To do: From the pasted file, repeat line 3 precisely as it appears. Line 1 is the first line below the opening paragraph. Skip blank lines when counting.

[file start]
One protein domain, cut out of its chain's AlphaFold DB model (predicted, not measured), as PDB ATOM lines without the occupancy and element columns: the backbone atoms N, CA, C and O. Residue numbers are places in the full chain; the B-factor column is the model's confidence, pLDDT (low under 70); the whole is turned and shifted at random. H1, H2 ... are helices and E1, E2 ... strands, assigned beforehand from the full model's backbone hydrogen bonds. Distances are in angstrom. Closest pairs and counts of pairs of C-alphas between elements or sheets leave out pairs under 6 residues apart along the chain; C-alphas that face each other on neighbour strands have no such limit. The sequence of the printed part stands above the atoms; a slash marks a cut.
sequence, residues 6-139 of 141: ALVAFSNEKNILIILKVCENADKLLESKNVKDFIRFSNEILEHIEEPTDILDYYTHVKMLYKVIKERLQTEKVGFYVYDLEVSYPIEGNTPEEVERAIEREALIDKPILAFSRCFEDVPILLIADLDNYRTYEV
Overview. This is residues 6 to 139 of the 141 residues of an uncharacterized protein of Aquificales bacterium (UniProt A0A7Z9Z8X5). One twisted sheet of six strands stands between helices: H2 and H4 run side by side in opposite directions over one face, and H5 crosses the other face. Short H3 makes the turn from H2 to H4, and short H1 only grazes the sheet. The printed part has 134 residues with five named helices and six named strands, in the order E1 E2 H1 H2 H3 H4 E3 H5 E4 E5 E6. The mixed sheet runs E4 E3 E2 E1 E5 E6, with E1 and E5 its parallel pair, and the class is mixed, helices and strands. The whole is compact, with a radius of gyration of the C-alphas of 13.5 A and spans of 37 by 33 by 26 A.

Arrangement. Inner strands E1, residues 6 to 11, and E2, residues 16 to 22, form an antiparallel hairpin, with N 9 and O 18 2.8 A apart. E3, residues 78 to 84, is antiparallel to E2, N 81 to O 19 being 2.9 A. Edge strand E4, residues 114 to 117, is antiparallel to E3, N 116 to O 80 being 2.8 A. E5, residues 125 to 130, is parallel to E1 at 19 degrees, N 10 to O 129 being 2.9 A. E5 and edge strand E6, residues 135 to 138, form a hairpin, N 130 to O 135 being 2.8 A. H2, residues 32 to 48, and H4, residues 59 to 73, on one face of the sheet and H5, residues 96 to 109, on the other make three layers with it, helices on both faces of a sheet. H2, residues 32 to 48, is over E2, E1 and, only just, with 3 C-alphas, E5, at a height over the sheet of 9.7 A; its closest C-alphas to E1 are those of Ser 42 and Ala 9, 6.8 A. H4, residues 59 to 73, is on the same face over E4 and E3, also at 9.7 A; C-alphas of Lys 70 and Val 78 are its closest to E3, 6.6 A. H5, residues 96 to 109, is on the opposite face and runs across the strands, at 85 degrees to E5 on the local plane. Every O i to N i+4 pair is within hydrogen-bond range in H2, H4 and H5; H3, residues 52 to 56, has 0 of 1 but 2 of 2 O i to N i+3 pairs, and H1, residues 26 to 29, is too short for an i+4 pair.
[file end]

Arrangement. Inner strands E1, residues 6 to 11, and E2, residues 16 to 22, form an antiparallel hairpin, with N 9 and O 18 2.8 A apart. E3, residues 78 to 84, is antiparallel to E2, N 81 to O 19 being 2.9 A. Edge strand E4, residues 114 to 117, is antiparallel to E3, N 116 to O 80 being 2.8 A. E5, residues 125 to 130, is parallel to E1 at 19 degrees, N 10 to O 129 being 2.9 A. E5 and edge strand E6, residues 135 to 138, form a hairpin, N 130 to O 135 being 2.8 A. H2, residues 32 to 48, and H4, residues 59 to 73, on one face of the sheet and H5, residues 96 to 109, on the other make three layers with it, helices on both faces of a sheet. H2, residues 32 to 48, is over E2, E1 and, only just, with 3 C-alphas, E5, at a height over the sheet of 9.7 A; its closest C-alphas to E1 are those of Ser 42 and Ala 9, 6.8 A. H4, residues 59 to 73, is on the same face over E4 and E3, also at 9.7 A; C-alphas of Lys 70 and Val 78 are its closest to E3, 6.6 A. H5, residues 96 to 109, is on the opposite face and runs across the strands, at 85 degrees to E5 on the local plane. Every O i to N i+4 pair is within hydrogen-bond range in H2, H4 and H5; H3, residues 52 to 56, has 0 of 1 but 2 of 2 O i to N i+3 pairs, and H1, residues 26 to 29, is too short for an i+4 pair.